What Is the Cost of NOT Going to Treatment – Part I

In this five part series, the Sober Living by the Sea blog will explore some common misconceptions of people who are in need of treatment and refuse to get help for a variety of reasons.

Sober Living by the Sea has learned that there is a greater cost associated with not going to treatment than there is to receiving treatment. Of course, our team of admissions experts has twenty three years of experience assessing various individual’s situations and can help find the appropriate level of care for you or your loved one whether or not it is in one of our facilities or not.

What Is the Cost of NOT Going to Treatment?

Part I: “I Don’t Have Time to Get Help with My Substance Abuse Problem or Eating Disorder”

Sober Living by the Sea has been treating men and women for alcoholism, drug addiction, and eating disorders for over twenty three years in Southern California. During that time thousands of individuals have come here to confront the chemical dependency or eating disorder that is ruining their lives.

The decision to come to treatment is a critical one that sets in motion a chain of events that can heal the lives of the person in need of treatment and their entire support system of loved ones and family members. Sadly, attitudes of denial and fear of making a change can cause men and women to lose momentum and decide not to receive the help being offered by our staff of clinicians.

Treatment Is an Investment in Yourself

We have been surprised through the years at how often the excuse is given by the person in need of treatment that they “don’t have the time” to dedicate to changing their lives. In 90 days of residential treatment (the most commonly recommended minimum stay for an effective treatment program)a person can get the tools to begin a new life free from the chains of addiction or an eating disorder. Sober Living does have treatment programs that allow men and women to receive:

  • residential treatment while working
  • residential treatment and attend college
  • outpatient treatment and live at home

If you contemplate the time currently spent procuring drugs and alcohol, and how much time the user loses being under the influence it will not be long until the 90 days of treatment seems to be a very wise decision.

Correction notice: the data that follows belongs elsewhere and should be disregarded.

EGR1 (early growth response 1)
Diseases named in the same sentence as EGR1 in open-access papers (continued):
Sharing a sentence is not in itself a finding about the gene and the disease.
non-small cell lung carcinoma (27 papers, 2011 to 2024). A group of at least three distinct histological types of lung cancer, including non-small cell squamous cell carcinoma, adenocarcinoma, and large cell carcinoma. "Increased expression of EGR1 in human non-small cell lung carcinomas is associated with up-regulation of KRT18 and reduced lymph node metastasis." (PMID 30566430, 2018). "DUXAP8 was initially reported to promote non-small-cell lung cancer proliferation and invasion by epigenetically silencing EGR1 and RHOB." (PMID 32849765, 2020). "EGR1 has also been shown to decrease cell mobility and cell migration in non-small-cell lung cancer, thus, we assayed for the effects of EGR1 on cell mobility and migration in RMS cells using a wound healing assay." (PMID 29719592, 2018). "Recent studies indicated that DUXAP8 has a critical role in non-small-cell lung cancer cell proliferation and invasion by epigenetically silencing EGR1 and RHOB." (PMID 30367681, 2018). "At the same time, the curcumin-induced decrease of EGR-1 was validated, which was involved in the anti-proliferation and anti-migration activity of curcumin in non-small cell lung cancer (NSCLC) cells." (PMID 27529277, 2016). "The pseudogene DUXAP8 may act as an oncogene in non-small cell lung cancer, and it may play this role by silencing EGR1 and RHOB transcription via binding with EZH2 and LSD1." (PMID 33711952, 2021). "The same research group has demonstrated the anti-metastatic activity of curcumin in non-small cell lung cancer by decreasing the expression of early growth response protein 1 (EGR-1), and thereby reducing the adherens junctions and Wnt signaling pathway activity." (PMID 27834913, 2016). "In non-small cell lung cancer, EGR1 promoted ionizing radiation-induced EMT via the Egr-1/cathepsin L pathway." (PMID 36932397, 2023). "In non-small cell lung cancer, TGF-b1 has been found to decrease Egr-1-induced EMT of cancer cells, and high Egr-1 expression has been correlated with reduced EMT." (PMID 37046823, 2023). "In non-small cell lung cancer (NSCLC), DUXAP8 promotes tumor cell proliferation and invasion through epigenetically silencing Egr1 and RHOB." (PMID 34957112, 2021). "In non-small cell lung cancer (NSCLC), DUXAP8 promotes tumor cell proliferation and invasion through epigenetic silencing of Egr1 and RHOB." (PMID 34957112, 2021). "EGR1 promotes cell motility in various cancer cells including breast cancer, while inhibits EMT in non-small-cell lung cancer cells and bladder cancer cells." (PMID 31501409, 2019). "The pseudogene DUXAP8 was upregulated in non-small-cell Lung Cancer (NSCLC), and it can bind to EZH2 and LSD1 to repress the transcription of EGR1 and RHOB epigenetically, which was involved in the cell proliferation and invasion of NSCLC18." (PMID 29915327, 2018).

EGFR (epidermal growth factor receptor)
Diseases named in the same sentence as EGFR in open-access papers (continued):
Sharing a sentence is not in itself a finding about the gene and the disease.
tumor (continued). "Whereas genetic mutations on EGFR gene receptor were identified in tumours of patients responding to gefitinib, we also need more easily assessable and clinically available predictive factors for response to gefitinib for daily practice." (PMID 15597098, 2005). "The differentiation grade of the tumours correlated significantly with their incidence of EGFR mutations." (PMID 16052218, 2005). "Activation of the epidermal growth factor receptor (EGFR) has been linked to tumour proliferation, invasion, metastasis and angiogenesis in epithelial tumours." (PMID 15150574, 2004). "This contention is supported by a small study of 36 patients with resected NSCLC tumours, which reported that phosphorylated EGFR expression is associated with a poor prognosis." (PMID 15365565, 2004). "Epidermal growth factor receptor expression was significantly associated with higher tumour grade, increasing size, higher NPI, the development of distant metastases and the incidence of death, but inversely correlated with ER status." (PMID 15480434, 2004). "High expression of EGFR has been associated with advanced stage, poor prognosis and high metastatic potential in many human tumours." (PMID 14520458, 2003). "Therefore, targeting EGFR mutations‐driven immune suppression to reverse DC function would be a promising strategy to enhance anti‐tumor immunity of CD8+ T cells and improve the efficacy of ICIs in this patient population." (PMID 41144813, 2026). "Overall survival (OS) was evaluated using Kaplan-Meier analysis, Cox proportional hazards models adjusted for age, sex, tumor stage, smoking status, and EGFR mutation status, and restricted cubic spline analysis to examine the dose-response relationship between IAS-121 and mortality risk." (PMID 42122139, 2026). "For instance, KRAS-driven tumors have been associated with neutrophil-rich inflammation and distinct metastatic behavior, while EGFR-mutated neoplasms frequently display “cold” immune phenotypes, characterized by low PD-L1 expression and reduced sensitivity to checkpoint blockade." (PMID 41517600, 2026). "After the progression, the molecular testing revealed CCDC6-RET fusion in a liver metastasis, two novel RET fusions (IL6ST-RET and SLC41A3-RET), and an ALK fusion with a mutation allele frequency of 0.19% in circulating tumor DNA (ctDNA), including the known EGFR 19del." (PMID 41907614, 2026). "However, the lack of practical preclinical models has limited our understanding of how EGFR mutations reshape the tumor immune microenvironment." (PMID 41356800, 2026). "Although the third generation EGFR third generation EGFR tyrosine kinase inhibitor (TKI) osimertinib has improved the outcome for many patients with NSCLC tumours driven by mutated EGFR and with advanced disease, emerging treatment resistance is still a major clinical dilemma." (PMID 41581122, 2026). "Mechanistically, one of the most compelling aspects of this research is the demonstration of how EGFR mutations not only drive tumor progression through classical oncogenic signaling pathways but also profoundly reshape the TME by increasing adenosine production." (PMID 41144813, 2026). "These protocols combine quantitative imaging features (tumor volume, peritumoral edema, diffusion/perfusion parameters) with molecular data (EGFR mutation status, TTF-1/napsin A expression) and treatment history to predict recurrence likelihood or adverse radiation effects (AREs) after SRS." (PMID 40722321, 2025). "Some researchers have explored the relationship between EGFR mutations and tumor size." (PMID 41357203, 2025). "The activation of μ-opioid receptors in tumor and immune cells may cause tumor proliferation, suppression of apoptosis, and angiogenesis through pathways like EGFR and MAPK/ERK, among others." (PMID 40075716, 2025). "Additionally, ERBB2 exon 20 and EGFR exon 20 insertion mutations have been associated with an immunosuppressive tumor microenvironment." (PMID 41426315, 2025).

Also, keep in mind that addiction is a progressive disease and when you project into the future you must consider that the time and quality of life lost actively engaging in addictive drug or alcohol use will increase and the quality of the individual’s life will become even less than it currently is.

If the individual is engaging in illegal activities (or even occasionally driving under the influence of drugs or alcohol) the time that could be lost to the correctional system can dwarf the recommended 90 days of treatment.

In the coming days, the Sober Living by the Sea blog will address more about the potential for an individual to lose much time to legal woes. Also discussed will be the health effects of engaging actively in an addiction or eating disorder as well as the toll that it takes on families and loved ones.

The Good News – There Is Help Available and You Are Not Alone

If you or someone you love is addicted to drugs, an alcoholic drinker, or suffering from an eating disorder, you are not alone. Millions of people struggle with addiction and eating disorders and the treatment available from centers like ours has never been better. The important thing is not to suffer in silence and do nothing, but take action and pick up the phone.